Building construction investment slowly healing from the COVID-19 pandemic


Ottawa, ON — Total investment in building construction for April 2021 increased to $19.9 billion, with a strong residential sector and a non-residential sector that grew but still appears to be healing from the effects of the COVID-19 pandemic.

For the 12th consecutive month, residential construction investment performed strongly with an 8.1 per cent gain, bringing the total investment to $15.3 billion, reports Statistics Canada. Non-residential construction investment has not yet returned to pre-COVID levels, however, it still increased 0.9 per cent in April.

Single-family home investment was up 8.9 per cent, as all provinces except Nova Scotia posted increases. Ontario led the charge in terms of growth with an increase of 12.8 per cent, largely due to renovation projects in the census metropolitan area (CMA) of Toronto and new construction projects in the CMA of Hamilton.

Prince Edward Island reached a record high in single-family home investment, surging 84 per cent to $101 million. This was mainly due to renovation projects.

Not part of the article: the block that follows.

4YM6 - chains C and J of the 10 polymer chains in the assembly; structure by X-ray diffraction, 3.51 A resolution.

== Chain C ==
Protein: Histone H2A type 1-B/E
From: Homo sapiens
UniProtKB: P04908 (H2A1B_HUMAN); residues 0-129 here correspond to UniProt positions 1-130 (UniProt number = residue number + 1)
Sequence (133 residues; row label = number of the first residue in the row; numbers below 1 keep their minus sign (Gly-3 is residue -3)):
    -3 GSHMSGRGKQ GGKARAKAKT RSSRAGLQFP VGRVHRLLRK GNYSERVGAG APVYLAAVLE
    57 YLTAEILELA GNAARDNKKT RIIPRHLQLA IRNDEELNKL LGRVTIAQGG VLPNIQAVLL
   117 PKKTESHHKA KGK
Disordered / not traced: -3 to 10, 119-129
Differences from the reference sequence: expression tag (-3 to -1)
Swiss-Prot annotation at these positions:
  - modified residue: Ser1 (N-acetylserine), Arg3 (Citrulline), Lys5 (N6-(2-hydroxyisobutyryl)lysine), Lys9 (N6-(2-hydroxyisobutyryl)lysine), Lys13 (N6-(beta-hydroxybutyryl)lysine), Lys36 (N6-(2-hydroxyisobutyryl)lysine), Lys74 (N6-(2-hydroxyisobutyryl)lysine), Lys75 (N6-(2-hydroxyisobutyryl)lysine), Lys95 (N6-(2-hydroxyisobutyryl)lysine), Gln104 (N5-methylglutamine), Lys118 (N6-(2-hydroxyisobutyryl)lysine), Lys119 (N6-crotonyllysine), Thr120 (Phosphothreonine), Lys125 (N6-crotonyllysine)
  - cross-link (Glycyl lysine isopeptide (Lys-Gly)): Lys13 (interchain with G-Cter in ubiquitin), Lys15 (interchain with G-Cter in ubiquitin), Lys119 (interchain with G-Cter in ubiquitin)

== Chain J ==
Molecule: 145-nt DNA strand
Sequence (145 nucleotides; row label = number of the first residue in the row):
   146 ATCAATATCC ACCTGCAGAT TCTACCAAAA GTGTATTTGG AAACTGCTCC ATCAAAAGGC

Investment in building construction, seasonally adjusted.

In the multi-unit market, investment rose 7.2 per cent to $6.7 billion. Quebec had the largest increase, with high-value projects in the city of Lévis. British Columbia also reported notable growth, up 8.2 per cent to $1.3 billion.

Overall, every province and territory in Canada, except the Yukon, saw an increase in investment in residential construction.

Non-residential construction investment continued to post small gains for the fifth consecutive month. Institutional investment was up 1.4 per cent to $1.2 billion, with the largest increase reported in Ontario. This increase was based on high-value construction projects such as the Michael Garron Hospital in Toronto.

Industrial construction investment was up 1.8 per cent to $847 million, largely due to ongoing projects in Toronto and Montréal.

Five provinces posted increases in commercial investment, edging up 0.3 per cent. Ontario and Prince Edward Island have now exceeded pre-pandemic levels in this is market, with Prince Edward Island reaching a record high.


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